Well, turns out it’s a lot more difficult than it sounds to do this at scale. Which is why, in various studies on social interventions, somewhere between 75–90% of the 120+ programs evaluated were estimated to have little or no positive impact. Even in spite of having the best of intentions, and in many cases being backed by expert opinion.
This means there is a 75–90% chance that a random donation either has a weak or negative impact.
Let’s face it: in the private sector, there’s a bit of an unspoken agreement that the tasks are harder, work is more fast-paced, and talent brighter, than in the social sector. I’ve fully changed my mind on this. The scale and ambition of what some charities aim to do, coupled with extreme budget restrictions and various regulatory issues, makes doing great social work incredibly difficult.
Genuinely helping people at scale is not so easy. Go figure.
A small percentage of charities are up to 100x more effective than others
Usually, when we talk about charity work going wrong, we think of financial scandals and high executive pay (as much as 67% of the public think that charities spend too much on salaries and administration). But you wouldn’t invest in a startup or a public company based purely on how little the CEO was paid or how slim the marketing budget was, right?
You’d invest based on how much you thought they could achieve. In other words, the outcome.
When donors focus on the wrong deliverables in deciding where to give, they won’t find the best opportunities to maximize their impact. And as a result, we see many charities spending more on flashy marketing and less on impact evaluations. But when donors focus on data and outcomes, charities will optimize accordingly. So the question we should be asking is: how much good is this charity achieving? And is there evidence to support this?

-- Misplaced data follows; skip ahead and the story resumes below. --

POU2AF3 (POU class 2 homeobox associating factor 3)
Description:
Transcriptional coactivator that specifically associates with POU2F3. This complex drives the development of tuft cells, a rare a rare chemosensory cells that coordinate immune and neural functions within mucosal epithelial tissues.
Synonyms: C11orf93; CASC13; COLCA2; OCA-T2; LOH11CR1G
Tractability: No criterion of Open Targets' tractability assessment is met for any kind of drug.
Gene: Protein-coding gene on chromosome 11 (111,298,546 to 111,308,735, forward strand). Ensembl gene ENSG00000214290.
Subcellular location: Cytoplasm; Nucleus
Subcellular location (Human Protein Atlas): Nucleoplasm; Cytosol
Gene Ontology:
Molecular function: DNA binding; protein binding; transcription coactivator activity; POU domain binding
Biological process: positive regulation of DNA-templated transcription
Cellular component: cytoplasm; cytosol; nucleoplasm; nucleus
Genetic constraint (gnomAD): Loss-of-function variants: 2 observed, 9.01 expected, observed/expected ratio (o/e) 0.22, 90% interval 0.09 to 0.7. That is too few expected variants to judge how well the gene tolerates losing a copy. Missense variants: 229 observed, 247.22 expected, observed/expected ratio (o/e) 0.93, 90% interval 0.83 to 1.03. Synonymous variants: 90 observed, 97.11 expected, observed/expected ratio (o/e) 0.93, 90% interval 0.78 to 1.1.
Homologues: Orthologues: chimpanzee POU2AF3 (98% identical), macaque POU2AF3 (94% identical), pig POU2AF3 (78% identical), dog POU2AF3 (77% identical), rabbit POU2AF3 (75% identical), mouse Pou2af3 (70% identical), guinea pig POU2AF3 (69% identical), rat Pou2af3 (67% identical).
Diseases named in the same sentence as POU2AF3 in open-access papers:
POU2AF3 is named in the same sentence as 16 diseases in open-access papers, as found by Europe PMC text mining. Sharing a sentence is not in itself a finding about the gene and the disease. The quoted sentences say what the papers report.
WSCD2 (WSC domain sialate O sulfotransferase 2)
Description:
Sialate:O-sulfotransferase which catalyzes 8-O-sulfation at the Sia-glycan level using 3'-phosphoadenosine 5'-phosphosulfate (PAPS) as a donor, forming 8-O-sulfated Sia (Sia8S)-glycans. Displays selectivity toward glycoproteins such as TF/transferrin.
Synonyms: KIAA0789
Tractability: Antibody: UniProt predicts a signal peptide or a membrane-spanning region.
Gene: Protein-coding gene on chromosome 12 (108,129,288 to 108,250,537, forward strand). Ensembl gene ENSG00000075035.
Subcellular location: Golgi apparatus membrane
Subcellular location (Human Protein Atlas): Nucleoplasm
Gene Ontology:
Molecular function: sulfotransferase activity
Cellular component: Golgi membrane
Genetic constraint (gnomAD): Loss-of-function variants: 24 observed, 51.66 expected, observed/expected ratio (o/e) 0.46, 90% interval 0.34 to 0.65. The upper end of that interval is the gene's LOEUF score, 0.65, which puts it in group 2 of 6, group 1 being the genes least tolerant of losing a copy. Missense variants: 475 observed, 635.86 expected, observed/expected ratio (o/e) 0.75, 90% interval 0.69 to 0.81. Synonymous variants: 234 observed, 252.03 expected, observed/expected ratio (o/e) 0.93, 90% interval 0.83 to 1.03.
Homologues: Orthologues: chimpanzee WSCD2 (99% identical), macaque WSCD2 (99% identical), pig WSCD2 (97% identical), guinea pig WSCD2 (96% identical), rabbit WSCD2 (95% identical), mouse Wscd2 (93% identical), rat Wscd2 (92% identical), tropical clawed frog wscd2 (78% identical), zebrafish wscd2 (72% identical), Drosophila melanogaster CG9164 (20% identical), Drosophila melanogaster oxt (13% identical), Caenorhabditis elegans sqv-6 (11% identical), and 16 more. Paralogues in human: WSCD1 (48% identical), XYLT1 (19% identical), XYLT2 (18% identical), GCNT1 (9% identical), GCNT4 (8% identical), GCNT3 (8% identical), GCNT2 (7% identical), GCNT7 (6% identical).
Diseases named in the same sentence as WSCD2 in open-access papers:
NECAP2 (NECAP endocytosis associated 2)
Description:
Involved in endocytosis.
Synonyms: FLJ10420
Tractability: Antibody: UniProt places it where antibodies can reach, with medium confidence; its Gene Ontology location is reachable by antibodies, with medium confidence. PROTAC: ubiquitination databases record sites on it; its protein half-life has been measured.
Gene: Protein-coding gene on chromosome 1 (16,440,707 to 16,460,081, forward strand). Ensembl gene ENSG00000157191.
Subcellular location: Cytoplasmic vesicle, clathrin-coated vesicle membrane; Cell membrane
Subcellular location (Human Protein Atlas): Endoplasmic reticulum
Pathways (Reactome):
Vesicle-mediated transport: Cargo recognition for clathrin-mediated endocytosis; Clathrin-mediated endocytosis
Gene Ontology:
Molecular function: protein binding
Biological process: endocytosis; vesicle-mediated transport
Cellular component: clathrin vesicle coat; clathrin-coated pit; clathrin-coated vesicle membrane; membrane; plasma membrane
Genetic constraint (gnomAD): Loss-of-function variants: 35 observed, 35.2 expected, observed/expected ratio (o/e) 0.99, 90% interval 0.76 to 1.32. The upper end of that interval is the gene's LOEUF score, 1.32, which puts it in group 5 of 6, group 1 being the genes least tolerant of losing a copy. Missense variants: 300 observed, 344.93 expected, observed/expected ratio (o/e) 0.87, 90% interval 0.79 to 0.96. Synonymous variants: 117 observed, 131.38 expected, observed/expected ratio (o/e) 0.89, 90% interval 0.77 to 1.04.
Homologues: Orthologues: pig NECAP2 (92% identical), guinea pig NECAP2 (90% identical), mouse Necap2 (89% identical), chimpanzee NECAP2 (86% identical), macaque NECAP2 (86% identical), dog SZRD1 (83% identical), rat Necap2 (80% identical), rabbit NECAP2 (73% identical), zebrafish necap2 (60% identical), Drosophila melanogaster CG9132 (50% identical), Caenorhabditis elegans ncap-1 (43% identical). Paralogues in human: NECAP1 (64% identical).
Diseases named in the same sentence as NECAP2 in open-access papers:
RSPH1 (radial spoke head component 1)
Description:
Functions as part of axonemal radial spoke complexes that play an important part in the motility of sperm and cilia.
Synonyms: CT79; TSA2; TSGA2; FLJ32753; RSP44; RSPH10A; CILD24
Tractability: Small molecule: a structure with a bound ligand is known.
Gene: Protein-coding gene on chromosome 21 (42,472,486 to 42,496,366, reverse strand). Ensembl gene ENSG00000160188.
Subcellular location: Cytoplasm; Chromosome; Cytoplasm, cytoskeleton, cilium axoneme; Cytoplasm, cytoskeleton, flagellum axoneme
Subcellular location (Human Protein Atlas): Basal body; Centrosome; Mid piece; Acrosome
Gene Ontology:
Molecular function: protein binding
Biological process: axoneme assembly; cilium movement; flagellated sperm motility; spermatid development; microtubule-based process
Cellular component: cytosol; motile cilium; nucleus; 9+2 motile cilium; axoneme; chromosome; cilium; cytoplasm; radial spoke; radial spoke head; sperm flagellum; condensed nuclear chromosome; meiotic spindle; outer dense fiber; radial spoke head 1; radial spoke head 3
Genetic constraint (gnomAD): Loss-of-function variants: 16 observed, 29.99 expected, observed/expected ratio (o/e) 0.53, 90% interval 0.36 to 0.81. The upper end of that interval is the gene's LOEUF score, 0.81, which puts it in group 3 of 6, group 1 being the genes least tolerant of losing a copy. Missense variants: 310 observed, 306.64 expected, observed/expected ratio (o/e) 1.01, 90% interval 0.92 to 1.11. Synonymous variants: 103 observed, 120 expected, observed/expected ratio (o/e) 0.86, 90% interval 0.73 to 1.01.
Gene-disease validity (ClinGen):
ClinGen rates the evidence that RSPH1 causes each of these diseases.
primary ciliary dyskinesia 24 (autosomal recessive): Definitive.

We have to start using a framework that looks beyond overhead costs and executive pay, and instead prioritizes outcomes.
This is essential because some charities are orders of magnitude more effective than most of the charities you hear about in your day-to-day life. Finding these charities means you could potentially achieve tens (and in some cases hundreds) of times more good with your donation.
To illustrate how important this is: donating to the best charity in a specific cause area could potentially be like donating ten times that amount to the next best charity.
These truly effective charities are backed by evidence and randomized control trials. They approach problem solving with an entrepreneurial mindset, and re-iterate on their strategy. They track their outcomes so they can learn from their mistakes, and are fully transparent with their results and expenditures. These are the charities we want to be donating our money to.
If you want to know where my new insights took me, I am currently writing an article on where I decided to donate, so that people can get an intimate look at the research and decision-making process.
Continue the conversation
In the interest of transparency, I have since writing this decided to join the Founders Pledge team as the CEO of their North American charity — a testament to how much I valued my experience as a member of their pledge community. If you’re an entrepreneur and are interested in social impact, please do get in touch. I can help you get connected to sign the Founders Pledge. It’s a no brainer and helps you lock in your accountability to give upfront. Then when you have some liquidity, the team provides all the support necessary to give effectively. And the whole thing is free.
If you’re not an entrepreneur and are committed to giving, I would encourage you to take the Giving What We Can pledge. They provide all the resources you will need to get started on your journey and ultimately contribute to effective charities.
If you have any questions or comments about this, or god forbid you disagree, I’d love to hear from you in the comments. Hopefully we can get an honest dialogue going.